This turned in to a bit of a ramble by someone who is certainly not a plant
or chicklett specialist. Non-plant people, be forwarned. ;)
Some species of Vallisneria show up in a few Rift Lake photos in sand zones
and gravelly transition zones. Many of the popular aquarium fishes are rock
dwellers and the Val beds don't get mentioned much except maybe as shallow
water fry nurseries. If you have a large tank and open water fishes, plant
giant val in the back and patches of several of the other types on the sides
of the tank. There are even attractive color varieties I believe.
Two other hard water popular aquarium plants are Najas and hornwort. The
Najas seen usually in the Chicago area (and probably Milwaukee) - sort of up
your way Ty - seems to be Najas guadalupensis, by it's name a warm water
plant but a reasonably good fry shelter. There are several species of Najas,
including at least one from the southern US (N. conferta, maybe
guadalupensis way south). Naturally don't dump excess guadalupensis in any
water way. :)
Some strains of hornwort, a.k.a. coontail, or Ceratophyllum are even found
in very hard waters indeed. The late (and lamented) Al Castro found hornwort
in Death Valley streams! They measure hardness there in part per thousands,
not ppm. I've noticed different "strains" in shops. Some seem more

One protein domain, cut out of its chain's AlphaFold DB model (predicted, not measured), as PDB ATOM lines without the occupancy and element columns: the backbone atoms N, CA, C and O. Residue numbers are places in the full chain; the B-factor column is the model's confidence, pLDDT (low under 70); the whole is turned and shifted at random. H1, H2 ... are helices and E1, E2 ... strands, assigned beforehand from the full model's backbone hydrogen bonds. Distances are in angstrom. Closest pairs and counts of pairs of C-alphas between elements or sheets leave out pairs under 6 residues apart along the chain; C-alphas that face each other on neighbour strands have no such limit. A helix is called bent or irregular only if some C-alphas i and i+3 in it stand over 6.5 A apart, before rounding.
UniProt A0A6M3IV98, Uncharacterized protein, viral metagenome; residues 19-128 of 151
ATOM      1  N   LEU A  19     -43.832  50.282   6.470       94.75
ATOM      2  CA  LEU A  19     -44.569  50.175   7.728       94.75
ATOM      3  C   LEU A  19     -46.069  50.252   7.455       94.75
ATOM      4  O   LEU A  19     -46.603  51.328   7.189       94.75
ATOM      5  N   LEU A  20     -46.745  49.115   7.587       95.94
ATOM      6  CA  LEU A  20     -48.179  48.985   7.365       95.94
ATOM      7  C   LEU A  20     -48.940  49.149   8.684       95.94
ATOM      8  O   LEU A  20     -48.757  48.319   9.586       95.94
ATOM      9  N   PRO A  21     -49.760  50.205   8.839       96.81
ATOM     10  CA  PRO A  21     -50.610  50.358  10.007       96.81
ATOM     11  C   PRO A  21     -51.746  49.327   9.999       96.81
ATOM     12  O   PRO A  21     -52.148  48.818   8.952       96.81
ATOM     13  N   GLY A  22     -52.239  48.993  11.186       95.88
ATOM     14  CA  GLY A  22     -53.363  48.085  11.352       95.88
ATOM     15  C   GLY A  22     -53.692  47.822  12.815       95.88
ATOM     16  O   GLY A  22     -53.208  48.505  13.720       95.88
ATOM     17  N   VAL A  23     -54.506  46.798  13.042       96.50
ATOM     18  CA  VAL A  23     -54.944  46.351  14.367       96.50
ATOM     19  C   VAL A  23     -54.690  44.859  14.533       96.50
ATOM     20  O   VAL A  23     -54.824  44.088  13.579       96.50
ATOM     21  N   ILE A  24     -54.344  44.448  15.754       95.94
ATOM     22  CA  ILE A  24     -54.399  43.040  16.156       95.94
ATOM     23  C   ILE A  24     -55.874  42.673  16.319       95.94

"comfortable" in warm water and may have warm water antecidents.
All those aquarium plants are fast growers if kept under lights on timers.
I can't think of the number of hornwort "weed bass" I reeled in as a kid in
Wisconsin and Illinois. An easy way to collect.
I would recommend soaking collected plants for 15 minutes in a gallon of
water in which a tablespoon of alum has been previously dissolved. Then
rinse, rinse, rinse....
While waiting for someone else to answer your question I pulled out a new
acquisition which I guess is very big among the aquatic gardening crowd -
the English translation of Aquarium Plants by Christel Kasselmann. It may
well replace Rataj as a standard reference for many hobbyists.
Pricey - I was lucky enough to visit Mike Schadle's book table and purchase
it about about $20 below list - it does seem to include more plants than the
older works and a couple of exciting and "new" ones - to me anyway. (Why
else would a killinut visit a livebearer guru at a Chicago area cichlid club
swap meet other than to buy books?)
I just noticed that Kasselmann has a section on biotopes and she lists
plants found in various parts of Lake Malawi and Tanganyika. I'm sure you
are aware of how big those bodies of water are and she notes that some of
the plants are only found in certain areas or infrequently.
A quick list drawn from her book would include:
water lettuce, Pista stratiotes
Val spiralis var. denseserrulata
hornwort, Ceratophyllum demersum
Potamogeton pectinatus and P. schweinfurthii
Najas horrida (There's a name which recommends it!)
Najas marina subsp. armata
Reeds of some sort
Interesting, when one considers the numbers of endemic fishes from those
waterforms, is Kasselmann's assertion that there are no aquatic plants
endemic to those two African Great Lakes. They all tend to be found in
relatively shallow and sheltered zones. Where there is serious surf, algae
manages on the rocks, but that is about it.
I wonder if you Wisconsin guys could find local analogues of many of those
plants. Invite this maladroit to tag along on one of your summer collecting
rambles and I'll bring the plant books. ;)
I hope this is useful and not too long. Maybe do a google image search
pasting in the above names.
All the best,
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